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The Audacity of Hope

I’ve never followed politics much, let alone American politics. But I like Obama. Catapulted to fame at the 2004 Democratic National Convention, he’s hard not to like. See the big speech at youtube part1 and part2.

I’ve been skimming through his book “The audacity of hope” and it offers an inside look into the mind of a quickly rising star.

He comments on everything from faith, to the world outside America, to gay marriage, to his own family life. I find he has a remarkable way of writing with both humility and conviction.

I like how he shares gut reactions without much fact checking at times. He comments on how he visited google and the new hires seemed to be half asian, and he wondered where all the blacks and latinos were.

He has an interesting take on people who hammer at him for supporting abortion, he writes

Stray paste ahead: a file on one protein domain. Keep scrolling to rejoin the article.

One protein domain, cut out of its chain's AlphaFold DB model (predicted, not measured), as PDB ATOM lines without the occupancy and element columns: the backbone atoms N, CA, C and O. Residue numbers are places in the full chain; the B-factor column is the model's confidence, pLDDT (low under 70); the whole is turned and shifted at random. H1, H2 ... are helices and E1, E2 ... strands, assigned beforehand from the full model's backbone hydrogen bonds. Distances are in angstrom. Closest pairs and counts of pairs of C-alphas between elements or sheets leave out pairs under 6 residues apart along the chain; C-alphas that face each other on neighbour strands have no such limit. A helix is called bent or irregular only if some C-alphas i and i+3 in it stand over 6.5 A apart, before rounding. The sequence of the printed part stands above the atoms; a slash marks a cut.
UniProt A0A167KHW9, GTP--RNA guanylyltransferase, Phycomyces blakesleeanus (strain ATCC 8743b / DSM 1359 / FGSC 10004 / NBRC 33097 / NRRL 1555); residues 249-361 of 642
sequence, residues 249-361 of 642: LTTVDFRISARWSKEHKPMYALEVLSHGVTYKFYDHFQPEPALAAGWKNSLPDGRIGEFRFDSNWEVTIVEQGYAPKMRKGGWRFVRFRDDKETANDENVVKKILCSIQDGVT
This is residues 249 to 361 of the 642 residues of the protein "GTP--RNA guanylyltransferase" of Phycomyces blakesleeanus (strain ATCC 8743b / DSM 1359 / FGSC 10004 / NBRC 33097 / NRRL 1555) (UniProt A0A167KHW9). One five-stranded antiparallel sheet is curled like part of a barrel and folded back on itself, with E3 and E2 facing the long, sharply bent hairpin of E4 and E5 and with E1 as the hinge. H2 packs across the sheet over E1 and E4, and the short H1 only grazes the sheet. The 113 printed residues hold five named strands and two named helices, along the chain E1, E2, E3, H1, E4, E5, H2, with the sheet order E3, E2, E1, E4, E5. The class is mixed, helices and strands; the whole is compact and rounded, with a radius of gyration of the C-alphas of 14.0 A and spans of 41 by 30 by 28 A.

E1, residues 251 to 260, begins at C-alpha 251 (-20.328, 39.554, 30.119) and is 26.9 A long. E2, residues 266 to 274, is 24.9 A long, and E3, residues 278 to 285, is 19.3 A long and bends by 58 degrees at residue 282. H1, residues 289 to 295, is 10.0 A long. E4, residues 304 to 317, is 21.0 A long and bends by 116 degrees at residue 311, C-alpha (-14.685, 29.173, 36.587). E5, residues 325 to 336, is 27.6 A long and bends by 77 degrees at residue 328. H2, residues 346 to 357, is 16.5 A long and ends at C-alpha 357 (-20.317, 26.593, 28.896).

…very few women made the decision to terminate a pregnancy casually; that any pregnant woman felt the full force of the moral issues involved and wrestled with her conscience when making that heart-wrenching decision; that I feared a ban on abortion would force women to seek unsafe abortions, as they had once done in this country and as they continued to do in countries that prosecute abortion doctors and the women who seek their services.

His thoughts on what happened to the church are also perceptive

a parallel universe emerged, a world not only of revivals and thriving ministries but also of Christian television, radio, universities, publishers, and entertainment, all of which allowed the devout to ignore the popular culture as surely as they were being ignored.

My favorite chapter had less to do with politics and seemed to almost be a dedication to his wife who has supported him throughout all the strain. He shares about how grateful he is for the precious family he’s been blessed with. He writes of his daughter…

Malia took another sip of water and kissed me on the cheek. “I’m glad you’re home,” she said. Before I could answer, she had turned around and started back out onto the field. And for an instant, in the glow of the late afternoon, I thought I saw my older daughter as the woman she would become, as if with each step she were growing taller, her shape filling out, her long legs carrying her into a life of her own.

This part just makes my heartache as I look at my own daughter, and she’s only seven months old!

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